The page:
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Fraud Risk Management System in banks – Role of Chairmen / Chief Executive Officers

RBI/2009-10/159
DBS. CO. FrMC. BC. No. 7 /23.04.001/2009-10

September 16, 2009

The Chairman / Chief Executives of
All Scheduled Commercial Banks (excluding RRBs)

Dear Sir / Madam,

Fraud Risk Management System in banks – Role of Chairmen / Chief Executive Officers

As you are aware, the incidence of frauds in the banks has been showing an increasing trend over the recent years, both in terms of number of frauds and the amounts involved. It has been observed that the trend is more disquieting in retail  segment especially in housing and mortgage loans, credit card dues, internet banking, etc. Moreover, it is a matter of concern that instances of frauds in the traditional areas of banking such as cash credit, export finance, guarantees, letters of credit etc remain unabated. While certain structural factors in the banks' operating environment could account for this rising trend in general, adoption of aggressive business strategies and processes by the banks for quick growth and expansion without ensuring that adequate / appropriate internal controls are in place could, in specific, incentivize operating staff to lower the standards of control while attempting to meet business targets. Also, a continuously rising trend in the cases of frauds is indicative of the fact that the steps taken by banks in investigating the frauds and identifying the fraudsters for eventual criminal prosecution and appropriate internal punitive action for the staff members involved in the frauds have not been adequate. While discussing certain cases of frauds of exceptionally large amounts, the Board for Financial Supervision (BFS) has expressed grave concern that fraudsters with the involvement of bank officials could engineer system wide break down of controls across months while putting through fraudulent transactions.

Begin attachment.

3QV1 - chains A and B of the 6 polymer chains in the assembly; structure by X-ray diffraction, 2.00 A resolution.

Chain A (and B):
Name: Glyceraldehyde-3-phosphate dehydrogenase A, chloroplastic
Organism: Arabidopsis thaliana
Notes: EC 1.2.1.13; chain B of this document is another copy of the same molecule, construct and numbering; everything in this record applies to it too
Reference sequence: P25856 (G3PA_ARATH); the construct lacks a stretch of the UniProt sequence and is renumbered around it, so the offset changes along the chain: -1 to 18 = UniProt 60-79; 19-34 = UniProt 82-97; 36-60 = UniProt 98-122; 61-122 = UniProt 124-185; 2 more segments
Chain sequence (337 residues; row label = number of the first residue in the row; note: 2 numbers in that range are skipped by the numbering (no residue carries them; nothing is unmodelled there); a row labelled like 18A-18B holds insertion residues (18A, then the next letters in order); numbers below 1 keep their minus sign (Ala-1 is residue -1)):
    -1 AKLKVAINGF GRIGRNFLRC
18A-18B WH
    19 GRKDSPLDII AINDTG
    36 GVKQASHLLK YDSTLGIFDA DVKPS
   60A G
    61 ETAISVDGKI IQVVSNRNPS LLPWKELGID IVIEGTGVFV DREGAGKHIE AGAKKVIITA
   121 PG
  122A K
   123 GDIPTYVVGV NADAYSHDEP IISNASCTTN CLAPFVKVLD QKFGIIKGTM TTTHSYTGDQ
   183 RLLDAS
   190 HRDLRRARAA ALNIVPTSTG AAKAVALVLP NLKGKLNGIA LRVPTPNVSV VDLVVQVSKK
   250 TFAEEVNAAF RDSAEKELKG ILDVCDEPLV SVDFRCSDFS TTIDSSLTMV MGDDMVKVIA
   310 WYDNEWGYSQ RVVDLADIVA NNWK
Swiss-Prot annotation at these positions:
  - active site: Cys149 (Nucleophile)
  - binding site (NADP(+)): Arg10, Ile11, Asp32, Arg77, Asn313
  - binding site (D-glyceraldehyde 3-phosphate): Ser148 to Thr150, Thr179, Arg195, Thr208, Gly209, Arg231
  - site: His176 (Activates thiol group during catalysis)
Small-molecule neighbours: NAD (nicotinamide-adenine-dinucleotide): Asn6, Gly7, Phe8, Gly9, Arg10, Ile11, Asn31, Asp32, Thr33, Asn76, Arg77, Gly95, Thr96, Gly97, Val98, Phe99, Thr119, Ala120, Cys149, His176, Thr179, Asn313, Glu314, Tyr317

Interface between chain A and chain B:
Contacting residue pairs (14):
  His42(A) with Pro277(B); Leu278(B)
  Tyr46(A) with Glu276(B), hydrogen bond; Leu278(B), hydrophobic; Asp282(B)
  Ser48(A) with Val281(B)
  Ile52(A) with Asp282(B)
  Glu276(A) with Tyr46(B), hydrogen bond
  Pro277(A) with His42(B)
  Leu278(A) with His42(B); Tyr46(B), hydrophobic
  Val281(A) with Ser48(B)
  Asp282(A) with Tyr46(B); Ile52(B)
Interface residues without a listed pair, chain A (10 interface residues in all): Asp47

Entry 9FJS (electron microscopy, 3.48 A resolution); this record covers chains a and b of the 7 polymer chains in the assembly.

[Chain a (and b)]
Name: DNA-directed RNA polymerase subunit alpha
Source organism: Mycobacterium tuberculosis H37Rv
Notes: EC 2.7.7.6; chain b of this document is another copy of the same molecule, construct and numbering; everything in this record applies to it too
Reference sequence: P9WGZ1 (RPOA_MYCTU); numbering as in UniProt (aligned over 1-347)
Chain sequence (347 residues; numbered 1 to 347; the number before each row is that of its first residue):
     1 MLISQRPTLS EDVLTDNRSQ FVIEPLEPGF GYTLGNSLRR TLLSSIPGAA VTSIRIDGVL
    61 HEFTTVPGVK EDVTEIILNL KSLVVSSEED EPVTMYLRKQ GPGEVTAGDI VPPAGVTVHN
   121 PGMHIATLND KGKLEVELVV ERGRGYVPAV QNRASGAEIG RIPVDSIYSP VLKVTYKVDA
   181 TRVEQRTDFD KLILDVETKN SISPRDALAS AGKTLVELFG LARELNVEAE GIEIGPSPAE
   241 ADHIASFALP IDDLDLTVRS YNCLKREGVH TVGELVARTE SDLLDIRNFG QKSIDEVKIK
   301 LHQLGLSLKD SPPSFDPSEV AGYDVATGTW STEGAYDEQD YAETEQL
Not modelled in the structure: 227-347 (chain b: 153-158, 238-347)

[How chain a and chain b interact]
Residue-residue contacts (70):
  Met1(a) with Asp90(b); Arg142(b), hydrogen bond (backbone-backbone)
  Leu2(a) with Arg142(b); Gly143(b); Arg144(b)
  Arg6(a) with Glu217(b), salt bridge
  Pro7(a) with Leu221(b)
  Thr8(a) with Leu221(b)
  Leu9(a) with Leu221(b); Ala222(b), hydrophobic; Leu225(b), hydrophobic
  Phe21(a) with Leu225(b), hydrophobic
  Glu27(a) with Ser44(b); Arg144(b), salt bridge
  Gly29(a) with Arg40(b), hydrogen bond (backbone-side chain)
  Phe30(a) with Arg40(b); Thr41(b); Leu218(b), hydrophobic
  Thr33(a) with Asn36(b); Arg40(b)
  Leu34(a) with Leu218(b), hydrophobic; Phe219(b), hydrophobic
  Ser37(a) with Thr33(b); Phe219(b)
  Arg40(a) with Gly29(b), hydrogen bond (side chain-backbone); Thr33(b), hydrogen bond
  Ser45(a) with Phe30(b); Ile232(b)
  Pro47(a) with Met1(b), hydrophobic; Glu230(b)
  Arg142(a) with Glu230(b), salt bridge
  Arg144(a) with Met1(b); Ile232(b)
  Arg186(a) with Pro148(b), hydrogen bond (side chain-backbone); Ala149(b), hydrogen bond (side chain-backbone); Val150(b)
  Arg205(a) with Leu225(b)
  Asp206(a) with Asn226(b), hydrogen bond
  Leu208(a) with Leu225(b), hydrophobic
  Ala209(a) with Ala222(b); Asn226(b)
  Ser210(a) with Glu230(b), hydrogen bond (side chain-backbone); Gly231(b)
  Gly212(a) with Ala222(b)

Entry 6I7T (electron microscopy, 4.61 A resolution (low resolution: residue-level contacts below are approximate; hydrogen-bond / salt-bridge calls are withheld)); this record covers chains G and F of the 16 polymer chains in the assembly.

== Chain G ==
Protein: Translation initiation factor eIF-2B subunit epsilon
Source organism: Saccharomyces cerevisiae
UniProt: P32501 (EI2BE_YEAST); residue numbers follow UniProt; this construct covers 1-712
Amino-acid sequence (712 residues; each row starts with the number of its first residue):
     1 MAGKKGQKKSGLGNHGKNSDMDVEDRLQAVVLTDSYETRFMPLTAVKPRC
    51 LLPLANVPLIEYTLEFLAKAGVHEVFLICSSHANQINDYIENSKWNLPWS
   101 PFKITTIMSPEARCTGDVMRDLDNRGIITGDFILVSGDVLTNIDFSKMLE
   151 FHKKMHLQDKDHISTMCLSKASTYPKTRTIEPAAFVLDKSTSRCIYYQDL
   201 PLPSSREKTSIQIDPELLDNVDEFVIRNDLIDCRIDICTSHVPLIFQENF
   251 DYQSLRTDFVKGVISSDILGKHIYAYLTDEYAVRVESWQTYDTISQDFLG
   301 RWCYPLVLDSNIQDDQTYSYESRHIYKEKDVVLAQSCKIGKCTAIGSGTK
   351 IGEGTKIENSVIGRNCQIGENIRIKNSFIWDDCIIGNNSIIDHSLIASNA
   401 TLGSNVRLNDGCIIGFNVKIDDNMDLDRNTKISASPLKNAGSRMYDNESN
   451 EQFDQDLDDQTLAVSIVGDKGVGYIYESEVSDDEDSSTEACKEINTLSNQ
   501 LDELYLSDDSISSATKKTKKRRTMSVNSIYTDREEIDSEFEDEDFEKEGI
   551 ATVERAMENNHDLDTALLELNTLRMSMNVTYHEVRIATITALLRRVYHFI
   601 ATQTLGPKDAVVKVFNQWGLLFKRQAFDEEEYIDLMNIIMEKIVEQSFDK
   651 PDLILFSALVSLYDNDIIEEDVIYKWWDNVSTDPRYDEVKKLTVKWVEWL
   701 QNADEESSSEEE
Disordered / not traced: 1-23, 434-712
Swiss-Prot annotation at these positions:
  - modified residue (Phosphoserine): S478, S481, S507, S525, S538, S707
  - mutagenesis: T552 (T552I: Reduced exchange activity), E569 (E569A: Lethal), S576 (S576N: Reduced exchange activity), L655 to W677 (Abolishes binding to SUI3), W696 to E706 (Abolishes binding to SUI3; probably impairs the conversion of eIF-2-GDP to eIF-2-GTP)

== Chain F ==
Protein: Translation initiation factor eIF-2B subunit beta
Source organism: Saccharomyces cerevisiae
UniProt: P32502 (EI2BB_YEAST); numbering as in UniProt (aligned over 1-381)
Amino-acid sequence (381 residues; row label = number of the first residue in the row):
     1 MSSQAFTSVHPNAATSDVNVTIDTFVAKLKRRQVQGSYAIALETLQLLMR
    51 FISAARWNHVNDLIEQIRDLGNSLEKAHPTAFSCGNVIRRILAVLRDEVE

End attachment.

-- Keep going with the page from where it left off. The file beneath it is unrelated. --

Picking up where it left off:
2. Taking into consideration the concern expressed by Central Vigilance Commission and Central Bureau of Investigation, banks were advised in January 2004 to constitute a Special Committee of the Board for monitoring and follow up of large value frauds involving amounts of Rs 1.00 crore and above. However, the feedback received by us in the recent times and growing incidence of frauds indicate that in matters of large value frauds, the Committee headed by the CEO of the bank might not have played the role as envisaged in our circular DBS.FGV(F)No. 1004/23.04.01A/2003-04 dated January 14, 2004.

3. Taking into account the above position the BFS has felt that the Chief Executive Officers (CEOs) of the banks must provide singular focus on the "Fraud Prevention and Management Function" to enable, among others, effective investigation in fraud cases and prompt as well as accurate reporting of fraud cases to appropriate regulatory and law enforcement authorities including Reserve Bank of India. The Board has observed that in terms of higher governance standards, the fraud risk management and fraud investigation function must be owned by the bank's CEO, its Audit Committee of the Board and the Special Committee of the Board, atleast in respect of high value frauds. And accordingly, they should own responsibility for systemic failure of controls or absence of key controls or severe weaknesses in existing controls which facilitate exceptionally large value frauds and sharp rises in frauds in specific business segments leading to large losses for the bank.  

4. In view of the above observations made by the BFS, banks are advised to initiate necessary action at their end at the earliest. Banks may, with the approval of their respective Boards, frame internal policy for fraud risk management and fraud investigation function, based on the above governance standard relating to the ownership of the function and accountability for malfunctioning of the fraud risk management process in their banks. The broad governance framework dictated by the above standard for ownership and accountability may rest on defined and dedicated organizational set up and operating processes, some of which have been set out in the following paragraphs: